The sentries front-faced, inflated their chests, stiffened their necks, grounded their arms, and then, with a couple of rapid motions, presented arms. Between them there had appeared, lifting his top hat, a gentleman of scarcely medium height, with one light eyebrow higher than the other and the pointed ends of his moustaches extending beyond his pallid cheeks. Senator Thomas Buddenbrook was leaving the Town Hall to-day long before the end of the sitting. He did not take the street to his own house, but turned to the right instead. He looked correct, spotless, and elegant as, with the rather hopping step peculiar to him, he walked along Broad Street, constantly saluting people whom he met. He wore white kid gloves, and he had his stick with the silver handle under his left arm. A white dress tie peeped forth from between the lapels of his fur coat. But his head and face, despite their careful grooming, looked rather seedy. People who passed him noticed that his eyes were watering and that he held his mouth shut in a peculiar cautious way; it was twisted a little to one side, and one could see by the muscles of his cheeks and temples that he was clenching his jaw. Sometimes he swallowed, as if a liquid kept rising in his mouth.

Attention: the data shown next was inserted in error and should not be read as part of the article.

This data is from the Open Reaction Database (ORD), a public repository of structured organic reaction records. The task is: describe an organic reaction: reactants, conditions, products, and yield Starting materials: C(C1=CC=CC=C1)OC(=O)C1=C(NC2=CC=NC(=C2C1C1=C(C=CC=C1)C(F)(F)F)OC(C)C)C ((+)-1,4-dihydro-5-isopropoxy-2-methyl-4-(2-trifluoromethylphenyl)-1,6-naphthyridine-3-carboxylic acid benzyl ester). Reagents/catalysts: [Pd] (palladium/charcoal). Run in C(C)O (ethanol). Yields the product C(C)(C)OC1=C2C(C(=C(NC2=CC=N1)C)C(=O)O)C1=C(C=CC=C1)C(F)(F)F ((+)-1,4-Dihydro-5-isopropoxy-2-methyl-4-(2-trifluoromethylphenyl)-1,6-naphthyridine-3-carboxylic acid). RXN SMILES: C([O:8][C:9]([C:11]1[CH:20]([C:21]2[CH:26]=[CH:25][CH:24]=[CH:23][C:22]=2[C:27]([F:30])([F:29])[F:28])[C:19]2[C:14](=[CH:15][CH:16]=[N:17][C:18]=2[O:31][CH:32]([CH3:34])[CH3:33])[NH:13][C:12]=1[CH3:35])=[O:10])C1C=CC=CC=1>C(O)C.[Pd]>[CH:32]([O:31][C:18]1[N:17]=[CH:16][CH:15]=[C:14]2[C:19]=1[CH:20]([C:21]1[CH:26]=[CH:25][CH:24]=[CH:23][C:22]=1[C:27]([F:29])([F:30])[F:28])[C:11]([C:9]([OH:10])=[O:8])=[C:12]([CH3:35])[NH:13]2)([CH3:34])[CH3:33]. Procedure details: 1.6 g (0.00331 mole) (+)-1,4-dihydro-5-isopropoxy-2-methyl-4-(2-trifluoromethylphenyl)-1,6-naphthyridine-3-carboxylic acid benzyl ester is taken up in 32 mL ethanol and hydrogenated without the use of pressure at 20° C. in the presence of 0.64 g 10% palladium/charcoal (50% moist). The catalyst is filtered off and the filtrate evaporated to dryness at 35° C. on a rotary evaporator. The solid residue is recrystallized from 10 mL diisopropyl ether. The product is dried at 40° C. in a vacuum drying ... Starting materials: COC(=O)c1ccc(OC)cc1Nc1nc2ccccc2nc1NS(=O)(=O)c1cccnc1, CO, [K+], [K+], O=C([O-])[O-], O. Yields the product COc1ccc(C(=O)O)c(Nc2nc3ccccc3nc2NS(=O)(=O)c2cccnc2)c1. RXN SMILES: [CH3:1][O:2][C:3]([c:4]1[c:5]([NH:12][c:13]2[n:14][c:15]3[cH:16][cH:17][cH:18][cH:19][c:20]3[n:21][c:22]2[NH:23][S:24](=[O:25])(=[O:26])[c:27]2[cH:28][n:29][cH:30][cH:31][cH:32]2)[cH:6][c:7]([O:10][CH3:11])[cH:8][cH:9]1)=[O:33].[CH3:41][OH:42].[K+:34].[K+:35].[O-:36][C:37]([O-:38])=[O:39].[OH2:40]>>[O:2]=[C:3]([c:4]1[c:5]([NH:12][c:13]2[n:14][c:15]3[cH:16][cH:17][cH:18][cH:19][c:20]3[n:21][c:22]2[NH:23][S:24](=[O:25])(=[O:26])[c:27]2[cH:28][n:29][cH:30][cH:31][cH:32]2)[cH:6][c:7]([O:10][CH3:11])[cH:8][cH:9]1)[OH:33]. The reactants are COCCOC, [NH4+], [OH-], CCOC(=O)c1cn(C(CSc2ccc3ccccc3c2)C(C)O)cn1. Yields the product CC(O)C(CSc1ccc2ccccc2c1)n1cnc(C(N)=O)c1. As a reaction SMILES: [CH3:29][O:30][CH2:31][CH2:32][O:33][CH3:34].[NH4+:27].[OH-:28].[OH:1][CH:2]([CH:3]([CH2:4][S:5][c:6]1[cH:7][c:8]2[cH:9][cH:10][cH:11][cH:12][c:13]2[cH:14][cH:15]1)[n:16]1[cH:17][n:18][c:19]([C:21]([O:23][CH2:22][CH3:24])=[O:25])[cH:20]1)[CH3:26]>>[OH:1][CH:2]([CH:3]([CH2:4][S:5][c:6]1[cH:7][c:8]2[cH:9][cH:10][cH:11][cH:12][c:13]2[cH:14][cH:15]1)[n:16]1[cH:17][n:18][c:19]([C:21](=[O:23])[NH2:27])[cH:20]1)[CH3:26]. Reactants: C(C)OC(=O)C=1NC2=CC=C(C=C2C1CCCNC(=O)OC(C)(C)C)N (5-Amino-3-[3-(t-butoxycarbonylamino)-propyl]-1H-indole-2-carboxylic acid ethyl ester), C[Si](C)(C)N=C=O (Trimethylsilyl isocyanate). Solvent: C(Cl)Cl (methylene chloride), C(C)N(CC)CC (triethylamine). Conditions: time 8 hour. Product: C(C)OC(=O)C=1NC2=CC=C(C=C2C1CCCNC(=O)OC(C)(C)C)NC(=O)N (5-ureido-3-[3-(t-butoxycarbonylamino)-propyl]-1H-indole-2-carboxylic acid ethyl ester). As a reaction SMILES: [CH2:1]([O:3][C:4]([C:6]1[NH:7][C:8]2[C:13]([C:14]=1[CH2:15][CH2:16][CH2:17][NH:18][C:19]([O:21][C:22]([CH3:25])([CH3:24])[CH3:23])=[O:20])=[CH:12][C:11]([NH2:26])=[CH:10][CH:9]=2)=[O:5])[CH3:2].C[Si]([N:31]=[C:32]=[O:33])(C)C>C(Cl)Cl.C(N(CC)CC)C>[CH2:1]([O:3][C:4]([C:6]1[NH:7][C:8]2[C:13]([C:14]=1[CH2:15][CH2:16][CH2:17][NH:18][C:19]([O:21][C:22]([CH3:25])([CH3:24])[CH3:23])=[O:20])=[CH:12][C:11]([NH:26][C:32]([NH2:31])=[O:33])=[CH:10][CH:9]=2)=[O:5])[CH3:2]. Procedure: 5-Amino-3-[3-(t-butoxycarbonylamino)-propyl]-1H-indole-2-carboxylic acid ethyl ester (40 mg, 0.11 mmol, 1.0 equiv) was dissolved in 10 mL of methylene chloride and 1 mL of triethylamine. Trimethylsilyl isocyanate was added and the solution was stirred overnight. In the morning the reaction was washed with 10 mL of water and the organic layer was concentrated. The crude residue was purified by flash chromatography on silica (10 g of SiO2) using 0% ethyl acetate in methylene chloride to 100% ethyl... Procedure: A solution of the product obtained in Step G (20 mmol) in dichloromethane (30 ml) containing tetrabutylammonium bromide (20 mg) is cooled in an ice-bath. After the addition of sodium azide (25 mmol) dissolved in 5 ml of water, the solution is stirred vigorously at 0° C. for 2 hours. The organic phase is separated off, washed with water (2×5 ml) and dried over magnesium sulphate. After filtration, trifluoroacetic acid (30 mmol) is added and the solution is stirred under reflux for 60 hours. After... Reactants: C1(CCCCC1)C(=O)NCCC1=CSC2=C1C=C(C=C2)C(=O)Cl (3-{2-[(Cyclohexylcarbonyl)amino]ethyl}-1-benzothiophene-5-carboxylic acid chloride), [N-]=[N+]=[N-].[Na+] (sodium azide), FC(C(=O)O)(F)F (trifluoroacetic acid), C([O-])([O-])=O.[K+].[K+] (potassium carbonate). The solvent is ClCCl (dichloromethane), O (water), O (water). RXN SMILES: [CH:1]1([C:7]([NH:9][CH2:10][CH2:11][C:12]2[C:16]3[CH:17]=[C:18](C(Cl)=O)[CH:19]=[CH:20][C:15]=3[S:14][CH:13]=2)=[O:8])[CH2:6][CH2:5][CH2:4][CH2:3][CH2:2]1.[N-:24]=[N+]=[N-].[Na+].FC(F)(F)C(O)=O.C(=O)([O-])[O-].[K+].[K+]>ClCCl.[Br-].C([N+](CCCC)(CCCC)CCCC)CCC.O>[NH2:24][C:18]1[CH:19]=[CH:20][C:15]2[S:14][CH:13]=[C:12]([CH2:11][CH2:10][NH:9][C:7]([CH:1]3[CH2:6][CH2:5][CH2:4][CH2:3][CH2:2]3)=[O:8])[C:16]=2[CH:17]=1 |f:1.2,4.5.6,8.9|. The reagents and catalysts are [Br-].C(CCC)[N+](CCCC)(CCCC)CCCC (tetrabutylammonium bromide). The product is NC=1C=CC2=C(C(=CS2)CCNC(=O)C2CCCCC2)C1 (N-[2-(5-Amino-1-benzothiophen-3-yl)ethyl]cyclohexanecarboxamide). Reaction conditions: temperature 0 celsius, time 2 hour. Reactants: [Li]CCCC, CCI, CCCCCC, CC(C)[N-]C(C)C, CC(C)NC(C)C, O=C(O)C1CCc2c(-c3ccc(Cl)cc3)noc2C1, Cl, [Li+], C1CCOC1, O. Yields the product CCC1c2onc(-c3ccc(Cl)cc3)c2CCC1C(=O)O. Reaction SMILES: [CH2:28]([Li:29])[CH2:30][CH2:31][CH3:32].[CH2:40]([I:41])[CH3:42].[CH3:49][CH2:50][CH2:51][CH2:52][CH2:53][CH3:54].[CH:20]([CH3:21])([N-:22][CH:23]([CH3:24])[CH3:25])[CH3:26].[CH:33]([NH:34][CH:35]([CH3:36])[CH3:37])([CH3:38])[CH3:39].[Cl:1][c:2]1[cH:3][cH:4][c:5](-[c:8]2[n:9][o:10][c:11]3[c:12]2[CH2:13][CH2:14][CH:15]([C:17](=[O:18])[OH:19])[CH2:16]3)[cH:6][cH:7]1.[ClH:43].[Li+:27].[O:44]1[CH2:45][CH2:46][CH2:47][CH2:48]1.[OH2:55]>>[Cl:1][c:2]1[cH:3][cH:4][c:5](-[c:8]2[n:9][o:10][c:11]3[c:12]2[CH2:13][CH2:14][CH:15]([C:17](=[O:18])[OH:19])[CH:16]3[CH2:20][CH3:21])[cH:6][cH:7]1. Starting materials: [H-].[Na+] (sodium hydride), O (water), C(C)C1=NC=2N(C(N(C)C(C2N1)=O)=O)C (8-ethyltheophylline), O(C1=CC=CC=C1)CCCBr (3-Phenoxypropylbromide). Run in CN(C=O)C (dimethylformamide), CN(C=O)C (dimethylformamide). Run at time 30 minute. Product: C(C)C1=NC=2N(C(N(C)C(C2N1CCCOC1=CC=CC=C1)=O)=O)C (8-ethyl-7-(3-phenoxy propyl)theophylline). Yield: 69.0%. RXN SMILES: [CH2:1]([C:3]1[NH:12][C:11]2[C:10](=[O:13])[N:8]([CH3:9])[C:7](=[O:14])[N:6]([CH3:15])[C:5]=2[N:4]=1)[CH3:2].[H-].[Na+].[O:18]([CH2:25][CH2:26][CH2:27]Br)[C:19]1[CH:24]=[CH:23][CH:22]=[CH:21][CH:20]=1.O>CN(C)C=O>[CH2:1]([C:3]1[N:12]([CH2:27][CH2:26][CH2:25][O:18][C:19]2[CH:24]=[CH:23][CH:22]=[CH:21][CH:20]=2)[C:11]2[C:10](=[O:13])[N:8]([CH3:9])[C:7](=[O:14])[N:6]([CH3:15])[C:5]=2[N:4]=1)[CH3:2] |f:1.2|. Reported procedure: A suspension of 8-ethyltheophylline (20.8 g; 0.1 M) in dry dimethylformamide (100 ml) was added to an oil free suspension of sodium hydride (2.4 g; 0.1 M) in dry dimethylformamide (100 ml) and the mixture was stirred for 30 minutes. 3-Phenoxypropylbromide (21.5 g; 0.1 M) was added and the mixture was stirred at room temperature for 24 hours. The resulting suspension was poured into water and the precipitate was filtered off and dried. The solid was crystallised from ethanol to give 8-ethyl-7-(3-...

“Well, Buddenbrook, so you are cutting the session? That is something new,” somebody said unexpectedly to him at the beginning of Mill Street. It was his friend and admirer Stephan Kistenmaker, whose opinion on all subjects was the echo of his own. Stephan Kistenmaker had a full greying beard, bushy eyebrows, and a long nose full of large pores. He had retired from the wine business a few years back with a comfortable sum, and his brother Edouard carried it on by himself. He lived now the life of a private gentleman; but, being rather ashamed of the fact, he always pretended to be overwhelmed with work. “I’m wearing myself out,” he would say, stroking his grey hair, which he curled with the tongs. “But what’s a man good for, but to wear himself out?” He stood hours on ’Change, gesturing imposingly, but doing no business. He held a number of unimportant offices, the latest one being Director of the city bathing establishments; but he also functioned as juror, broker, and executor, and laboured with such zeal that the perspiration dripped from his brow.